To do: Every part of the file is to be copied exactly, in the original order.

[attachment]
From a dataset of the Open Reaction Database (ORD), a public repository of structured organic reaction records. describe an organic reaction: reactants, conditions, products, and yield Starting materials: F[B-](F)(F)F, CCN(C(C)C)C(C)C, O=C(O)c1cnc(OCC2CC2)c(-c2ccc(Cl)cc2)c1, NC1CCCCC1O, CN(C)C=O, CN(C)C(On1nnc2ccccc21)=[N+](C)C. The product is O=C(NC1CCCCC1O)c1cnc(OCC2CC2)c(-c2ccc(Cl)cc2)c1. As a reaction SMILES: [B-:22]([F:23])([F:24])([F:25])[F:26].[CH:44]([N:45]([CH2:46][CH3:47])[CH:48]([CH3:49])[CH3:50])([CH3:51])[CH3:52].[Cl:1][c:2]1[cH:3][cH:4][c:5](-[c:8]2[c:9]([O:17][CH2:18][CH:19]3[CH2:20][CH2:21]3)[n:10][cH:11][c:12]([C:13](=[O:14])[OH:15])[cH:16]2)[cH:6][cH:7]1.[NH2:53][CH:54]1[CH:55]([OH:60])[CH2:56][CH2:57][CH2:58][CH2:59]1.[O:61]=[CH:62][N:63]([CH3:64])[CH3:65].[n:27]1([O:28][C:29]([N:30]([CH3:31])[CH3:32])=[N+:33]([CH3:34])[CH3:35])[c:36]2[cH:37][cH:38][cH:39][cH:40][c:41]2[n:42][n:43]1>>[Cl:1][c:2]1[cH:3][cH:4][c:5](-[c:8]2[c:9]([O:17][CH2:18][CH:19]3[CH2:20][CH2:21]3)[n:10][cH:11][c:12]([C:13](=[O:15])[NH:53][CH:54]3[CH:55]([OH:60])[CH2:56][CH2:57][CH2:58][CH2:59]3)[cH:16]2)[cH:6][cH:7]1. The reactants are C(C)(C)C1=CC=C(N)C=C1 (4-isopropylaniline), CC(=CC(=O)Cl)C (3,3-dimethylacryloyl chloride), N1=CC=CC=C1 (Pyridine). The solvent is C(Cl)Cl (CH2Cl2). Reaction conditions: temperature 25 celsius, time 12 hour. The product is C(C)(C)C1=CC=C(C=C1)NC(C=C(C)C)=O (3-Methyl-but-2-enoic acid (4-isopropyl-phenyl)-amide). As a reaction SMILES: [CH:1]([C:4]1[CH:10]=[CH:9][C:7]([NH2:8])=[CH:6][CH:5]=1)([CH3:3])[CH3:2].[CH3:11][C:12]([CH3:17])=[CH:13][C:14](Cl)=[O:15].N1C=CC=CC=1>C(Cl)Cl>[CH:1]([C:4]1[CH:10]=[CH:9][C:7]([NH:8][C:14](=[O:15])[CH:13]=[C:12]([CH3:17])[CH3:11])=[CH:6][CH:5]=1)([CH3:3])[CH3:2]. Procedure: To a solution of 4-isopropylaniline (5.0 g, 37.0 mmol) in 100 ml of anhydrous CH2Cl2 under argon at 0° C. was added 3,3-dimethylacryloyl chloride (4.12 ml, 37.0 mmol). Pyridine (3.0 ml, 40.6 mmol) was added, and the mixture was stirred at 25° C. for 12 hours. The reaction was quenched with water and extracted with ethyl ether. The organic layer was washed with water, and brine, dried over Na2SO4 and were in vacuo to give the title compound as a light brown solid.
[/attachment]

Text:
From a dataset of the Open Reaction Database (ORD), a public repository of structured organic reaction records. describe an organic reaction: reactants, conditions, products, and yield Starting materials: F[B-](F)(F)F, CCN(C(C)C)C(C)C, O=C(O)c1cnc(OCC2CC2)c(-c2ccc(Cl)cc2)c1, NC1CCCCC1O, CN(C)C=O, CN(C)C(On1nnc2ccccc21)=[N+](C)C. The product is O=C(NC1CCCCC1O)c1cnc(OCC2CC2)c(-c2ccc(Cl)cc2)c1. As a reaction SMILES: [B-:22]([F:23])([F:24])([F:25])[F:26].[CH:44]([N:45]([CH2:46][CH3:47])[CH:48]([CH3:49])[CH3:50])([CH3:51])[CH3:52].[Cl:1][c:2]1[cH:3][cH:4][c:5](-[c:8]2[c:9]([O:17][CH2:18][CH:19]3[CH2:20][CH2:21]3)[n:10][cH:11][c:12]([C:13](=[O:14])[OH:15])[cH:16]2)[cH:6][cH:7]1.[NH2:53][CH:54]1[CH:55]([OH:60])[CH2:56][CH2:57][CH2:58][CH2:59]1.[O:61]=[CH:62][N:63]([CH3:64])[CH3:65].[n:27]1([O:28][C:29]([N:30]([CH3:31])[CH3:32])=[N+:33]([CH3:34])[CH3:35])[c:36]2[cH:37][cH:38][cH:39][cH:40][c:41]2[n:42][n:43]1>>[Cl:1][c:2]1[cH:3][cH:4][c:5](-[c:8]2[c:9]([O:17][CH2:18][CH:19]3[CH2:20][CH2:21]3)[n:10][cH:11][c:12]([C:13](=[O:15])[NH:53][CH:54]3[CH:55]([OH:60])[CH2:56][CH2:57][CH2:58][CH2:59]3)[cH:16]2)[cH:6][cH:7]1. The reactants are C(C)(C)C1=CC=C(N)C=C1 (4-isopropylaniline), CC(=CC(=O)Cl)C (3,3-dimethylacryloyl chloride), N1=CC=CC=C1 (Pyridine). The solvent is C(Cl)Cl (CH2Cl2). Reaction conditions: temperature 25 celsius, time 12 hour. The product is C(C)(C)C1=CC=C(C=C1)NC(C=C(C)C)=O (3-Methyl-but-2-enoic acid (4-isopropyl-phenyl)-amide). As a reaction SMILES: [CH:1]([C:4]1[CH:10]=[CH:9][C:7]([NH2:8])=[CH:6][CH:5]=1)([CH3:3])[CH3:2].[CH3:11][C:12]([CH3:17])=[CH:13][C:14](Cl)=[O:15].N1C=CC=CC=1>C(Cl)Cl>[CH:1]([C:4]1[CH:10]=[CH:9][C:7]([NH:8][C:14](=[O:15])[CH:13]=[C:12]([CH3:17])[CH3:11])=[CH:6][CH:5]=1)([CH3:3])[CH3:2]. Procedure: To a solution of 4-isopropylaniline (5.0 g, 37.0 mmol) in 100 ml of anhydrous CH2Cl2 under argon at 0° C. was added 3,3-dimethylacryloyl chloride (4.12 ml, 37.0 mmol). Pyridine (3.0 ml, 40.6 mmol) was added, and the mixture was stirred at 25° C. for 12 hours. The reaction was quenched with water and extracted with ethyl ether. The organic layer was washed with water, and brine, dried over Na2SO4 and were in vacuo to give the title compound as a light brown solid.